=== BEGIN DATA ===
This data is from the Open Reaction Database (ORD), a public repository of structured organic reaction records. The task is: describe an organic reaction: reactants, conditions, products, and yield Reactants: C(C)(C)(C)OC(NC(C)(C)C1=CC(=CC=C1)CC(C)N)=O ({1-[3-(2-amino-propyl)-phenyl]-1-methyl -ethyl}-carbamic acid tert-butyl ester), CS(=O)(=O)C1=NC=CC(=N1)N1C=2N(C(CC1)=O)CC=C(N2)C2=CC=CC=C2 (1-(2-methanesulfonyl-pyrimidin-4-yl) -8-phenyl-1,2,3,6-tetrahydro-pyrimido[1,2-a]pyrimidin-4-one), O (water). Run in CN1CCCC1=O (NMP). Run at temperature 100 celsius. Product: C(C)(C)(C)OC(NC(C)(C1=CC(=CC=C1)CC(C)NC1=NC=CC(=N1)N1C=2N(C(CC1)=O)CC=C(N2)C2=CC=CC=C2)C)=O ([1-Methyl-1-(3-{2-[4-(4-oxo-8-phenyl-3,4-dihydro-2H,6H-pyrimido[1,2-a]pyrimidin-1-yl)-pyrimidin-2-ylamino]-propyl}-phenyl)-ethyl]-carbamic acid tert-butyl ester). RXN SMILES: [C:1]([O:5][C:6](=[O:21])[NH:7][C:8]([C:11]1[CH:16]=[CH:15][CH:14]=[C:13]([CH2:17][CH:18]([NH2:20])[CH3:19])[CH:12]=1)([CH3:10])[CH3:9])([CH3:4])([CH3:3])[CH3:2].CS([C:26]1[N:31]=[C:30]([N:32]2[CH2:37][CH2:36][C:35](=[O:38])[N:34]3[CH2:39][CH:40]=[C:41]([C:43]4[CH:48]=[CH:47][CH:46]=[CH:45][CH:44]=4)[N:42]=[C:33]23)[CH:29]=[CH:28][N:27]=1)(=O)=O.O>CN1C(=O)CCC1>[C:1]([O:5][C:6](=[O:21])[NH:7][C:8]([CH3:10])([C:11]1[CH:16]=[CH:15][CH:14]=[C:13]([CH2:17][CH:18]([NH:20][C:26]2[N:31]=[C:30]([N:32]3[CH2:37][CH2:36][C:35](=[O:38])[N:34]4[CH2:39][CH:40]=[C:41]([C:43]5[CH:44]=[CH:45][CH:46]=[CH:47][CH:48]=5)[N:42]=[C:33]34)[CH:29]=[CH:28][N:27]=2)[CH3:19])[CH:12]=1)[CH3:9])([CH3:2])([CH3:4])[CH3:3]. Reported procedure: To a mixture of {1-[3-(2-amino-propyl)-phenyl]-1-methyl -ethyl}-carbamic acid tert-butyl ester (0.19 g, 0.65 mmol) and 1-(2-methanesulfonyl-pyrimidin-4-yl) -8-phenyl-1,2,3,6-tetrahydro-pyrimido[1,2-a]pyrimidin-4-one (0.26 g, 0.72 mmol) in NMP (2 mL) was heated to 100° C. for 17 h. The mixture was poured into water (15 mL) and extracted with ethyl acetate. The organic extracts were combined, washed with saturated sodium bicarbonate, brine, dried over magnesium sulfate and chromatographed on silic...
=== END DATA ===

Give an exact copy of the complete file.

This data is from the Open Reaction Database (ORD), a public repository of structured organic reaction records. The task is: describe an organic reaction: reactants, conditions, products, and yield Reactants: C(C)(C)(C)OC(NC(C)(C)C1=CC(=CC=C1)CC(C)N)=O ({1-[3-(2-amino-propyl)-phenyl]-1-methyl -ethyl}-carbamic acid tert-butyl ester), CS(=O)(=O)C1=NC=CC(=N1)N1C=2N(C(CC1)=O)CC=C(N2)C2=CC=CC=C2 (1-(2-methanesulfonyl-pyrimidin-4-yl) -8-phenyl-1,2,3,6-tetrahydro-pyrimido[1,2-a]pyrimidin-4-one), O (water). Run in CN1CCCC1=O (NMP). Run at temperature 100 celsius. Product: C(C)(C)(C)OC(NC(C)(C1=CC(=CC=C1)CC(C)NC1=NC=CC(=N1)N1C=2N(C(CC1)=O)CC=C(N2)C2=CC=CC=C2)C)=O ([1-Methyl-1-(3-{2-[4-(4-oxo-8-phenyl-3,4-dihydro-2H,6H-pyrimido[1,2-a]pyrimidin-1-yl)-pyrimidin-2-ylamino]-propyl}-phenyl)-ethyl]-carbamic acid tert-butyl ester). RXN SMILES: [C:1]([O:5][C:6](=[O:21])[NH:7][C:8]([C:11]1[CH:16]=[CH:15][CH:14]=[C:13]([CH2:17][CH:18]([NH2:20])[CH3:19])[CH:12]=1)([CH3:10])[CH3:9])([CH3:4])([CH3:3])[CH3:2].CS([C:26]1[N:31]=[C:30]([N:32]2[CH2:37][CH2:36][C:35](=[O:38])[N:34]3[CH2:39][CH:40]=[C:41]([C:43]4[CH:48]=[CH:47][CH:46]=[CH:45][CH:44]=4)[N:42]=[C:33]23)[CH:29]=[CH:28][N:27]=1)(=O)=O.O>CN1C(=O)CCC1>[C:1]([O:5][C:6](=[O:21])[NH:7][C:8]([CH3:10])([C:11]1[CH:16]=[CH:15][CH:14]=[C:13]([CH2:17][CH:18]([NH:20][C:26]2[N:31]=[C:30]([N:32]3[CH2:37][CH2:36][C:35](=[O:38])[N:34]4[CH2:39][CH:40]=[C:41]([C:43]5[CH:44]=[CH:45][CH:46]=[CH:47][CH:48]=5)[N:42]=[C:33]34)[CH:29]=[CH:28][N:27]=2)[CH3:19])[CH:12]=1)[CH3:9])([CH3:2])([CH3:4])[CH3:3]. Reported procedure: To a mixture of {1-[3-(2-amino-propyl)-phenyl]-1-methyl -ethyl}-carbamic acid tert-butyl ester (0.19 g, 0.65 mmol) and 1-(2-methanesulfonyl-pyrimidin-4-yl) -8-phenyl-1,2,3,6-tetrahydro-pyrimido[1,2-a]pyrimidin-4-one (0.26 g, 0.72 mmol) in NMP (2 mL) was heated to 100° C. for 17 h. The mixture was poured into water (15 mL) and extracted with ethyl acetate. The organic extracts were combined, washed with saturated sodium bicarbonate, brine, dried over magnesium sulfate and chromatographed on silic...